Palmwag concession area and even be integrated with the latter. This will mean

that instead of being a free for all area exploited and damaged by all

currently, it can be developed by concession holders and investors and run like

a park by custodians charged with managing Human Wildlife Conflict, security

and anti-poaching and maintenance while optimizing revenue, creating job

opportunities, skills-development and welfare for the Conservancy communities.

The aim should be proper mentorship and development with clear goal posts

ultimately enabling absolute empowerment over a period. Palmwag concession has

proven its success with Gondwana lodge and the Hoanibriver Wilderness Lodge

contributing substantially to the conservancy coffers. The wheel in this

instance, does not need to be re-invented but merely copied and pasted by

including more protected areas.

Land use guidance and assistance to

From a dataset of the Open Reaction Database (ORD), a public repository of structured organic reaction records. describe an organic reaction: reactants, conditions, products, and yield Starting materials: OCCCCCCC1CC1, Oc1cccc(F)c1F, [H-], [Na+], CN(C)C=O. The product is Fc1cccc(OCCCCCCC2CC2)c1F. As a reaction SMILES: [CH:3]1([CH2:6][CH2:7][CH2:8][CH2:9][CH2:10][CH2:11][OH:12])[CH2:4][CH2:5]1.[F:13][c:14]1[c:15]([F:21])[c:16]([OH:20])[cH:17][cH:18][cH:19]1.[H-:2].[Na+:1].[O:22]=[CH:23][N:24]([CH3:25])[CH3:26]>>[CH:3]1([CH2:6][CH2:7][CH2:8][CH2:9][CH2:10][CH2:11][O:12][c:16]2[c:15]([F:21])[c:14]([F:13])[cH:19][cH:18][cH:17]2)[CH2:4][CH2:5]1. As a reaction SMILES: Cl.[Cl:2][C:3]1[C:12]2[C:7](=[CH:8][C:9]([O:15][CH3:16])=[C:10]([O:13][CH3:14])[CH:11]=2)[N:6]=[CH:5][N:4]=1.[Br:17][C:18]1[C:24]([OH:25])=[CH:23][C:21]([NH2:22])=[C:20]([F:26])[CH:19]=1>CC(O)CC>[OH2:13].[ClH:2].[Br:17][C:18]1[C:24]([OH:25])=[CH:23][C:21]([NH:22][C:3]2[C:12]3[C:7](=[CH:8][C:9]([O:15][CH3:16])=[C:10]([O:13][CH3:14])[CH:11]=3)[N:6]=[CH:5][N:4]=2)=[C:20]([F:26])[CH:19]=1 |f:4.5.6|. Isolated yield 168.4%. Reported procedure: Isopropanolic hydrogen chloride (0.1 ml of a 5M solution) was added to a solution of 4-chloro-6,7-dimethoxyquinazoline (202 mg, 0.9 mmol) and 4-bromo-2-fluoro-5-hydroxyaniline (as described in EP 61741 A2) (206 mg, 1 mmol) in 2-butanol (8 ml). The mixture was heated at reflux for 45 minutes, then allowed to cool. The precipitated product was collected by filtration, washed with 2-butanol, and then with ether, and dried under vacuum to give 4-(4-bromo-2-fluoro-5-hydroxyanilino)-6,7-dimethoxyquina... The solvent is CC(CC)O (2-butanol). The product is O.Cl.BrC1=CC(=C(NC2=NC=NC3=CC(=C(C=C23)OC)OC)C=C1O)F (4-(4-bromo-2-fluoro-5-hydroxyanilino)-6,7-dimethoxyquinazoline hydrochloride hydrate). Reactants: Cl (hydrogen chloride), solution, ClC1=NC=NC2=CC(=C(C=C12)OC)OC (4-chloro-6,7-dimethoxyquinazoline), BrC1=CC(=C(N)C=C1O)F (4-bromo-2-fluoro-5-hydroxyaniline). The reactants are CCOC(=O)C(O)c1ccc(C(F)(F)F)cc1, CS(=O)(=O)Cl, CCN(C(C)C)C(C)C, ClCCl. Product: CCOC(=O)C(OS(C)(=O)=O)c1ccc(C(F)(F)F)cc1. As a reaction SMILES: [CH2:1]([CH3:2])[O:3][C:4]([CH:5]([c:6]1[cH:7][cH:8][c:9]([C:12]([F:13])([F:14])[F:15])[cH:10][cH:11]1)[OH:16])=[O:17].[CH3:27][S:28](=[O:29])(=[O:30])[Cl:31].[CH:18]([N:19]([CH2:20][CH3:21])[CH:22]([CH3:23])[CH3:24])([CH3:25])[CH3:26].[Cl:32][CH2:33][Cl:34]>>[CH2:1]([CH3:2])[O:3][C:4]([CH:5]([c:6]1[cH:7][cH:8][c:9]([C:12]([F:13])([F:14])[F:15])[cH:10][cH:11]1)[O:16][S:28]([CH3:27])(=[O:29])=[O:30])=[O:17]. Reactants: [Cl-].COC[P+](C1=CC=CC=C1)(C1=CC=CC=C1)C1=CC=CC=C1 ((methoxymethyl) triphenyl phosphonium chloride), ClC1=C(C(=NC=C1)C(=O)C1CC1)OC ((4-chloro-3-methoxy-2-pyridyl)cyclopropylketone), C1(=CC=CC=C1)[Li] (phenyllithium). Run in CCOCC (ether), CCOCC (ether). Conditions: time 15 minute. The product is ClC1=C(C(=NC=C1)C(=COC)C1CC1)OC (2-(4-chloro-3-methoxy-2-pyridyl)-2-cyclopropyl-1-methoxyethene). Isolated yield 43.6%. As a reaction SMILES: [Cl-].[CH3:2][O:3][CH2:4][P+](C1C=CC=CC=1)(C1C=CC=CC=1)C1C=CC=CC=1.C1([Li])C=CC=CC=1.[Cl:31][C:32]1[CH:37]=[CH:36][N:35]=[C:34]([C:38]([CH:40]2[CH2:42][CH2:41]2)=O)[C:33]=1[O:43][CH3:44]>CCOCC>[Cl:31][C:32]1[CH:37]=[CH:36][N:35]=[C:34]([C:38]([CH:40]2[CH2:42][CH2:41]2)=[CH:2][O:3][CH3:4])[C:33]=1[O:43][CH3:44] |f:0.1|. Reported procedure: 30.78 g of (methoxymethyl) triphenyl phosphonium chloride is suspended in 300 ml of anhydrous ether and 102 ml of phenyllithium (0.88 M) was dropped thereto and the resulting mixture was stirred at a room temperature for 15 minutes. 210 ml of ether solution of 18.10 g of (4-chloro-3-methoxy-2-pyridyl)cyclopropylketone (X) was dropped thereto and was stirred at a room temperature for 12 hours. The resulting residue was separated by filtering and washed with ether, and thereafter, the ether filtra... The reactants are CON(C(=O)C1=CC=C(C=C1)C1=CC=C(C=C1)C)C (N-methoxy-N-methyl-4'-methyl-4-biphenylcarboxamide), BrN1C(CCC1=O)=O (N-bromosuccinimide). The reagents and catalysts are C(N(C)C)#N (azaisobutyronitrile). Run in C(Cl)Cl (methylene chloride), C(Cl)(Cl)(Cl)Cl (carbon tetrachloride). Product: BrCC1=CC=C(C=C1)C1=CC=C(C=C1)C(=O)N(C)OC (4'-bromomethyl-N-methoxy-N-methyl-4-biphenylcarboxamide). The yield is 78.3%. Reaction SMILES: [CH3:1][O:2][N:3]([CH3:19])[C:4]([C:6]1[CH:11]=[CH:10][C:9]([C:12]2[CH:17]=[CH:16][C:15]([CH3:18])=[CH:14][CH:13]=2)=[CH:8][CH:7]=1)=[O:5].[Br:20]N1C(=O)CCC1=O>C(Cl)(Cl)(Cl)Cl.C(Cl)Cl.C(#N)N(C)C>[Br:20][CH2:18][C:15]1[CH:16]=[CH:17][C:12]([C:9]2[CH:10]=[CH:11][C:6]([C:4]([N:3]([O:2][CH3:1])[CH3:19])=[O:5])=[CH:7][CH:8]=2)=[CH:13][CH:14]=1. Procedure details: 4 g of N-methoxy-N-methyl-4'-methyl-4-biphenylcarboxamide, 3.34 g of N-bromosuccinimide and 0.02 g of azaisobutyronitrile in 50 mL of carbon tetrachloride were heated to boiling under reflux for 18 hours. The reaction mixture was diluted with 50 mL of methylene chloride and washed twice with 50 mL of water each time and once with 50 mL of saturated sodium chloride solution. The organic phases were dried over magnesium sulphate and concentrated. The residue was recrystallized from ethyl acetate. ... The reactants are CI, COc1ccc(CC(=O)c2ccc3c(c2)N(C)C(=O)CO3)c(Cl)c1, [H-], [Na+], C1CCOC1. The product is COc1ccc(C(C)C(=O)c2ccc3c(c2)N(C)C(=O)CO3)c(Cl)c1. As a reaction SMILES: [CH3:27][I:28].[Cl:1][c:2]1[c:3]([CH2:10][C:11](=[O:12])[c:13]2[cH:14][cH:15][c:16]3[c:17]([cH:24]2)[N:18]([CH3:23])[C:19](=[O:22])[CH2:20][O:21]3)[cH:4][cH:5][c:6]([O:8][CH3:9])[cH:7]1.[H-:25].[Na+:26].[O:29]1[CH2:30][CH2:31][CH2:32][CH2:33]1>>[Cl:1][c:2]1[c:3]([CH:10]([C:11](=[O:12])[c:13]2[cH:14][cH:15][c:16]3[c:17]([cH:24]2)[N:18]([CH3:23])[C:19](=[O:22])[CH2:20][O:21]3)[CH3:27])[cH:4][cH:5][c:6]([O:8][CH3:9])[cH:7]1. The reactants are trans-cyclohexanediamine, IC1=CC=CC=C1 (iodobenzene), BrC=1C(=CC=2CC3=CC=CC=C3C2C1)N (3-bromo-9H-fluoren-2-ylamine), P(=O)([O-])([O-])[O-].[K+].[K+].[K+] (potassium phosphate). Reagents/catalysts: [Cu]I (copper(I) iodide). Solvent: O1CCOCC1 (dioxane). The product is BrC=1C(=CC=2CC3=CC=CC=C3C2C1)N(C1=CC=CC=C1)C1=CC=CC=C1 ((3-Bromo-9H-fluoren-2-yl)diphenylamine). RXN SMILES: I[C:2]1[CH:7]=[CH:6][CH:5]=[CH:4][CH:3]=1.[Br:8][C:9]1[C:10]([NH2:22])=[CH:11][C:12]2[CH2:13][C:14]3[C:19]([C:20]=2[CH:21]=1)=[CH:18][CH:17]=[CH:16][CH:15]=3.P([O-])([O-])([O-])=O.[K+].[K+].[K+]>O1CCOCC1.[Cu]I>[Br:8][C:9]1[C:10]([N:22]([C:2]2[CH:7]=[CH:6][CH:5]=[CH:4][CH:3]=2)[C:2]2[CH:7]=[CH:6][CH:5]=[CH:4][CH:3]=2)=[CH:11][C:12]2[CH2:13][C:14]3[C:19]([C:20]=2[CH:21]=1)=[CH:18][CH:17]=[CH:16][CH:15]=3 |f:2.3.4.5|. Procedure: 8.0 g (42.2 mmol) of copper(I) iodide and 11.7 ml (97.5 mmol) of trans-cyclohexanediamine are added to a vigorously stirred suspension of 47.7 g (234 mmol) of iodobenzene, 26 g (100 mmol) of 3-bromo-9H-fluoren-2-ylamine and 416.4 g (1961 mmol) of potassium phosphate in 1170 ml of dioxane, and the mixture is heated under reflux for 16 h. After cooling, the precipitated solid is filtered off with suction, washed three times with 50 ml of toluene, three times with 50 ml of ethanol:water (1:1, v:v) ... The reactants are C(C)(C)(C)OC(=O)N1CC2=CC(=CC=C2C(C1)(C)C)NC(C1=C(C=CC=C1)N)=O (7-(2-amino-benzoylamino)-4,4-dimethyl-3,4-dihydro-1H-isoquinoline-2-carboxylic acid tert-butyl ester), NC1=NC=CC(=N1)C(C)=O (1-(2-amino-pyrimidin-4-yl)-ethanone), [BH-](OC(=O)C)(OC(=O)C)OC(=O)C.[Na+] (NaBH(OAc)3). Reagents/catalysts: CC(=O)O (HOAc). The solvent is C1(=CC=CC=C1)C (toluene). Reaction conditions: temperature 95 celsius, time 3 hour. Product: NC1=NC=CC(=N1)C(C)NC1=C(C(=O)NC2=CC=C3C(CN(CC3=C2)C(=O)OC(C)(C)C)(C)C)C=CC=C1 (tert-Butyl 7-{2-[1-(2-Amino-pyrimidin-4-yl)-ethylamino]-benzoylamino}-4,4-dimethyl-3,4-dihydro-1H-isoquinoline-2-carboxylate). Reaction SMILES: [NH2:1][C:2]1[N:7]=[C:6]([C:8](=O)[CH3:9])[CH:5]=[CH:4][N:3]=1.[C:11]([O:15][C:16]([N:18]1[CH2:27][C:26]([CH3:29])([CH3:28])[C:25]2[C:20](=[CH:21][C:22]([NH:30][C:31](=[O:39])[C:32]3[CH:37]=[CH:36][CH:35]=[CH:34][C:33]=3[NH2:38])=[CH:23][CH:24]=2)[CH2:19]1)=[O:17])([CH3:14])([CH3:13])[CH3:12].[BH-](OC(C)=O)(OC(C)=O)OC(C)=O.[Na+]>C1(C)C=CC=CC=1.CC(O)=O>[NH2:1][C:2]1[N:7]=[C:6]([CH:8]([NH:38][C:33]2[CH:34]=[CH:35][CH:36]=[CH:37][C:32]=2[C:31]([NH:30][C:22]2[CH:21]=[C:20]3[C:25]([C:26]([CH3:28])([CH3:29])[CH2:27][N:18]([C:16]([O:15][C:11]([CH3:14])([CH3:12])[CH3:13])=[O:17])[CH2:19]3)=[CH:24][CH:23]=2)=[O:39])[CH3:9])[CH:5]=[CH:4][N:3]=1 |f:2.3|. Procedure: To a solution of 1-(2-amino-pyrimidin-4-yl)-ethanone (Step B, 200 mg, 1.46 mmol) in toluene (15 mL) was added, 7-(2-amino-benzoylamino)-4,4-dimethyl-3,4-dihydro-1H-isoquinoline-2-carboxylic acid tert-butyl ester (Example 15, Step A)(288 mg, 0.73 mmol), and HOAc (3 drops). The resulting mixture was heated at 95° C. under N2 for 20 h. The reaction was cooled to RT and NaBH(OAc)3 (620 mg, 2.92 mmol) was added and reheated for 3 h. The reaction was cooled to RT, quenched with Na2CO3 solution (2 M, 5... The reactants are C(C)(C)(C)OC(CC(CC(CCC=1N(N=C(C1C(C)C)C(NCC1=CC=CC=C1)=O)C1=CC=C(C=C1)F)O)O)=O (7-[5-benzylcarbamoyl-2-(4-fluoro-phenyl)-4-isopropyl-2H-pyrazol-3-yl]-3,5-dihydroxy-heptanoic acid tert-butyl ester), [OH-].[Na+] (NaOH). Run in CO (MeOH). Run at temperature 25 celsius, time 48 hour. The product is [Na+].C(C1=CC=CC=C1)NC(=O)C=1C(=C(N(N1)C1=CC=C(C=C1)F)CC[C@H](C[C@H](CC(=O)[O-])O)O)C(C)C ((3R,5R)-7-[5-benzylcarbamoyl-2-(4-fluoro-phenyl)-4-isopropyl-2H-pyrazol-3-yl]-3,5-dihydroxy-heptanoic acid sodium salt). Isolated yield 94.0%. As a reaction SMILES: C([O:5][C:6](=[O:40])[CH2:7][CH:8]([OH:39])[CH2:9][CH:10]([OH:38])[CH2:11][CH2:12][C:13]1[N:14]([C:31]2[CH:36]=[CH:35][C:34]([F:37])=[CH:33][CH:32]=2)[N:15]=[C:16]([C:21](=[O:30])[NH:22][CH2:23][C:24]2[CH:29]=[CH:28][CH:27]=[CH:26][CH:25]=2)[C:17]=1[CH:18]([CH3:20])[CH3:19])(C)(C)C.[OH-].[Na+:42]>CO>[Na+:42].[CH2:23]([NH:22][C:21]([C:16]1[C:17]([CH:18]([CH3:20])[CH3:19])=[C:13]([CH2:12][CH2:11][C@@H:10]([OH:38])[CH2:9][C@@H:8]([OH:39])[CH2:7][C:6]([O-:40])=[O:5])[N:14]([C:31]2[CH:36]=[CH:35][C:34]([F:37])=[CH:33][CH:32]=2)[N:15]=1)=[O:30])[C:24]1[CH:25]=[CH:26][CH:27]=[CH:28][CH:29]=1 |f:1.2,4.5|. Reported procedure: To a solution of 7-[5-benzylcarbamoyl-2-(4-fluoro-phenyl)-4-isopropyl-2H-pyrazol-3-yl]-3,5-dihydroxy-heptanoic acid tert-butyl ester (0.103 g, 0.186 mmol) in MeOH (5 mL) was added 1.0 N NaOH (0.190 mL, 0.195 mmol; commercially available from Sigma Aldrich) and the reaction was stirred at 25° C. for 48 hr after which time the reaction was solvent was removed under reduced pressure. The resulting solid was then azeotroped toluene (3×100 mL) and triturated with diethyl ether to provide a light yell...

subsistence farmers enabling diversification to ensure food security while

downscaling livestock farming to provide sustenance instead of being managed as

a “traditional currency” will be of paramount importance. Considering what the

Israelis harvest from their equally arid Desert there is no shortage of options

that should be investigated and developed. Education and training will be key. Continuing

on the same destructive path currently followed in the name of “traditional

livestock farming” will be short lived considering the progressive

desertification and change and is not negotiable really.



Good rains on and off had been experienced

between 2007 and 2012 and it was a “time of abundance” during which the

predators, a good barometer of the health of an ecosystem, and their prey

species had multiplied to a point considered as being well balanced. Game

counts, for such an arid environment with below 150 mm of rain falls per year,